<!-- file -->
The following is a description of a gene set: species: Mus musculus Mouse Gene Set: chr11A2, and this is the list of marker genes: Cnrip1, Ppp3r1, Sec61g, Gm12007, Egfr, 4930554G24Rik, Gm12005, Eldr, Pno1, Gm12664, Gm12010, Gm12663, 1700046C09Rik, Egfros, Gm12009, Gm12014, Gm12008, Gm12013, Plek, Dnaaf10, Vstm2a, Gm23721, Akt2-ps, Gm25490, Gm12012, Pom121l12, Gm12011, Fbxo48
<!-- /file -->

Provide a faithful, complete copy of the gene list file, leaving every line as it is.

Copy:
The following is a description of a gene set: species: Mus musculus Mouse Gene Set: chr11A2, and this is the list of marker genes: Cnrip1, Ppp3r1, Sec61g, Gm12007, Egfr, 4930554G24Rik, Gm12005, Eldr, Pno1, Gm12664, Gm12010, Gm12663, 1700046C09Rik, Egfros, Gm12009, Gm12014, Gm12008, Gm12013, Plek, Dnaaf10, Vstm2a, Gm23721, Akt2-ps, Gm25490, Gm12012, Pom121l12, Gm12011, Fbxo48